Gramme Dynamo and DC Motor No. 575 by Breguet, Paris.
Gramme Dynamo and DC Motor No. 575 by Breguet, Paris, date 1878/9. Base 14.5" (37 cm) x 13" (33 cm) Height 18.5" (47 cm) Output - depending on how fast one cranks the handle - at least 15 volts possibly more.
In 1871 Zénobe Gramme had demonstrated his new machine, the first generator to produce power on a commercial scale, to the Academy of Sciences in Paris. The Technische Hochschule - today it is the Graz University of Technology in southern Austria - was well resourced and although Gramme machines were still a rarity Professor Poeschl obtained one in 1876 and demonstrated it to his second year class which included the twenty year old student Nikola Tesla. The machine could act either as a source of power or a motor. This latter fact was a new revelation. Gramme had only recently discovered that his machine, if supplied with a constant voltage, could work as an electric motor. Today this design is still the basis for nearly all direct current electric motors. (See picture – supplied with 16 volts D.C. the commutator is revolving very fast, but I have attached a white sticker to one of the spokes of the large brass wheel for additional clarity).
Until the invention of the Gramme dynamo by Z. T. Gramme in the 1870s existing dynamos were only useful for laboratory experiments. The Gramme dynamo was the first dynamo that could be "scaled up" and its importance and development were critical to Edison and his invention of the electric light - and subsequently to all other uses of direct current power distribution. Edison had been experimenting with making electric lights (using batteries) but stopped work on them in 1877 because it would be one thing to invent an electric light which worked in his laboratory, but quite another to succeed in putting them in homes and businesses. To achieve this he would need to generate electricity in a "power station" and then distribute it. Instead he turned his attention to sound reproduction and invented the phonograph in December 1877. "On Edison's return from the West at the end of August 1878, he found a file of papers sent to him by Governor P. Lowrey, general council to Western Union, reporting on the Paris Exposition that summer and especially on the new electric candles of Jablockoff. By now a half mile of the Avenue de l'Opéra had been illuminated by those big arc lights; they were said to be the finest artificial light ever seen. According to the testimony of the American physicist, Professor Benjamin Silliman, Jr., new dynamos invented by Z. T. Gramme were used to provide a source of constant current..."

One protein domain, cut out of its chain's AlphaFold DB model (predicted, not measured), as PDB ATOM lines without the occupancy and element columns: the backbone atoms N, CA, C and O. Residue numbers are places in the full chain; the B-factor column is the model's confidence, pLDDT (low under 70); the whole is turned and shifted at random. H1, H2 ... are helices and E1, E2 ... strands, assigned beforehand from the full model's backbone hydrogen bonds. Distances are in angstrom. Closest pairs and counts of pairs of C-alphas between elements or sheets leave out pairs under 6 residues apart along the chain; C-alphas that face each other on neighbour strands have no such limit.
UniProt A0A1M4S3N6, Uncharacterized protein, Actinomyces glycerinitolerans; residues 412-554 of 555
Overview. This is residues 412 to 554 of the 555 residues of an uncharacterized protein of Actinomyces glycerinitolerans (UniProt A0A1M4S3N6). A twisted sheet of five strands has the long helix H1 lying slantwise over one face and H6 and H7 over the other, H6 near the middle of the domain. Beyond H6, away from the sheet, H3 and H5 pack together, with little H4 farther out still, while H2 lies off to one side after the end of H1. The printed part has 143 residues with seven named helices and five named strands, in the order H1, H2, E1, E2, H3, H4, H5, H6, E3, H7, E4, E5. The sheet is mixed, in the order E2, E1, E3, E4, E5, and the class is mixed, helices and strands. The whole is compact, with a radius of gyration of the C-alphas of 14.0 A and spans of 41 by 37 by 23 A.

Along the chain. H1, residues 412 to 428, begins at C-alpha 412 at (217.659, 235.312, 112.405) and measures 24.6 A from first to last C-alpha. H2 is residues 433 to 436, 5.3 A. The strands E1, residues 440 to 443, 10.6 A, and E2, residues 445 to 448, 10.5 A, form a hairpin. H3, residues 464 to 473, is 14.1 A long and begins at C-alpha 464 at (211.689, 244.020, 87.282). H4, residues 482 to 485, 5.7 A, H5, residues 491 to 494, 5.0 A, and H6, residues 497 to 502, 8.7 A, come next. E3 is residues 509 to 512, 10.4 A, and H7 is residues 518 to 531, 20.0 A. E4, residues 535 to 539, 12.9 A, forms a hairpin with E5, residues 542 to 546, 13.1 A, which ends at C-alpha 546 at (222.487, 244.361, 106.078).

Now he had "found" his power source at the urging of Lowrey and Barker, Edison dropped the phonograph and recommenced his experiments on the electric light. Early in September Edison agreed to go with Professor Barker to Ansonia, Connecticut, to visit the brass-manufacturing shops of William Wallace, partner of Moses Farmer and coinventor of the first American electric dynamo. Wallace eight brilliant arc lights of 500 candlepower each powered by the Wallace-Farmer dynamo of 8 horsepower. Essentially the Wallace-Framer dynamo was the Gramme dynamo with the permanent magnet replaced by electromagnets.
The Gramme dynamo was as important to the initial development of the electricity industry as James Watt's steam engine was to the Industrial Revolution. It was the “breakthrough” technology development.
Only a handful of early Gramme dynamos apparently survive today (see Google images etc.). The Breguet Gramme dynamo No. 696 in the Teyler Museum, Netherlands is dated 1881 - the date they purchased it - so I estimate No 575 as 1878/9
This is a very serious dynamo and electric motor in excellent original condition. It would be a "star piece" in any important technology collection or museum.Price £14650
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